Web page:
HS2: How should you respond to the new uncertainty?
There is increased uncertainty surrounding HS2 with the prospect that Theresa May could be replaced by a prime minister opposed to the scheme. How best to respond to this will vary depending on how close your house is to the proposed route, what your priorities are and how likely you think it is that HS2 will be stopped with the appointment of a new prime minister.
Outlined below are some pointers primarily for homeowners in the Midlands and the North affected by Phase 2 of HS2.
Initially, it is important to consult the plans produced by HS2 to see which zone your house is in and which schemes apply to you. Depending on how close your property is to the proposed railway, you may have the right to:
- Have the government buy your property for its full-market value, pay you an additional 10% on top of that and cover your legal fees and other moving costs if your property is required for demolition;
- Have the government buy your property for its full-market value if your property is not required for demolition;
- Receive a cash payment of 10% of the market value of your house subject to a minimum of £30,000 and a maximum of £100,000 if your property is not required for demolition.
Additionally, if you sell your house to the government, you may be able to rent it back at a full-market rent for an initial term of six months or one year. The government can extend the tenancy indefinitely beyond that but you do not have a right to insist on the tenancy being extended and you could be required to leave on two months’ notice once the initial term has ended.
If you are entitled to the cash payment and this is something you want to pursue, you should make an application as soon as possible given the possibility that the scheme may be withdrawn. You will need to appoint a solicitor to confirm that you are the owner of the property and that your mortgage lender’s consent has been obtained or is not required. The government covers your solicitor’s fees up to £500 plus VAT which is usually sufficient. Once you have received the payment there is no requirement to repay it if HS2 is subsequently cancelled.
If your priority is to sell your property, you should also consider making an application for the government to buy it as soon as possible. If HS2 is cancelled you may still find it difficult to sell your house for a reasonable price on the open market in the next few years as buyers may fear that HS2 could be revived by a subsequent government.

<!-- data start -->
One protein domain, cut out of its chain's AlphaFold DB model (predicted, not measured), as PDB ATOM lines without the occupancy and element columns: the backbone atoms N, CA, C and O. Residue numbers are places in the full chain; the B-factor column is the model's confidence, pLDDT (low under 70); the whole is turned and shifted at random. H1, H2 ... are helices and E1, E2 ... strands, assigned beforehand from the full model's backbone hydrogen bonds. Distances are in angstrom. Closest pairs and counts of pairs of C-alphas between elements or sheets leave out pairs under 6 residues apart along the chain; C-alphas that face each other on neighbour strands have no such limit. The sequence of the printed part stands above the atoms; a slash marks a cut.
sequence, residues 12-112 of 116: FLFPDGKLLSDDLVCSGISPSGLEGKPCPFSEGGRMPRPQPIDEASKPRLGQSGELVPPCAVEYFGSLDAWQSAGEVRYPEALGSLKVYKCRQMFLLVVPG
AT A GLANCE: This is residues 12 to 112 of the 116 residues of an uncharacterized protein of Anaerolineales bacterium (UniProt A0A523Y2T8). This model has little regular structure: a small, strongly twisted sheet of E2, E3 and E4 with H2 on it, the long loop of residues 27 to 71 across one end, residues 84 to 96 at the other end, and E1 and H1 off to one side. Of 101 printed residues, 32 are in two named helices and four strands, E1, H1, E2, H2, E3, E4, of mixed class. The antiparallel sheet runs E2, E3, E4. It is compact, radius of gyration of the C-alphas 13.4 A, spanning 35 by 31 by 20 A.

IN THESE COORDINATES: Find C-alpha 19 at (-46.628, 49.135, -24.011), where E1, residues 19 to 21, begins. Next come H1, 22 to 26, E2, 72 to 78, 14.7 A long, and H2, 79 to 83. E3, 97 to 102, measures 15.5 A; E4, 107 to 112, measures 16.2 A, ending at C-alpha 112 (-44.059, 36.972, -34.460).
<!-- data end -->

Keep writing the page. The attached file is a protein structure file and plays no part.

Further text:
If your priority is to remain in your house for as long as possible, you need to consider the possibilities more carefully. If you have already started the process for the government to buy your property, you may want to withdraw or at least pause the process if you think it is likely that the railway will never be built. If you are considering pausing, you need to be aware that pausing for a long period may be regarded as withdrawing. You should be aware that if you withdraw, the government may not pay the professional fees you have already incurred.
However, even if your priority is to stay in your property for as long as possible, the best option for some people may be continuing with the sale and then renting back the property from the government. This will be particularly attractive for older homeowners who may view sale and rent-back as a form of equity release. The main differences between this and a normal equity release scheme are:
- The monthly rental payments are likely to be higher than the interest you would pay under equity release; and
- There is no guarantee of being able to remain in the property once the initial tenancy of six months or one year has come to an end; but
- Sale and rent-back releases the full market value of the property which is rarely the case under equity release schemes that normally only pay up to a maximum of 60% of your property’s value.
If you would like advice on matters related to HS2 for residential or commercial properties, please contact Kevin Allard on 0115 922 1591 or firstname.lastname@example.org
Nothing in this article constitutes legal advice or gives rise to a solicitor/client relationship. Specialist legal advice should be taken in relation to specific circumstances.Back to News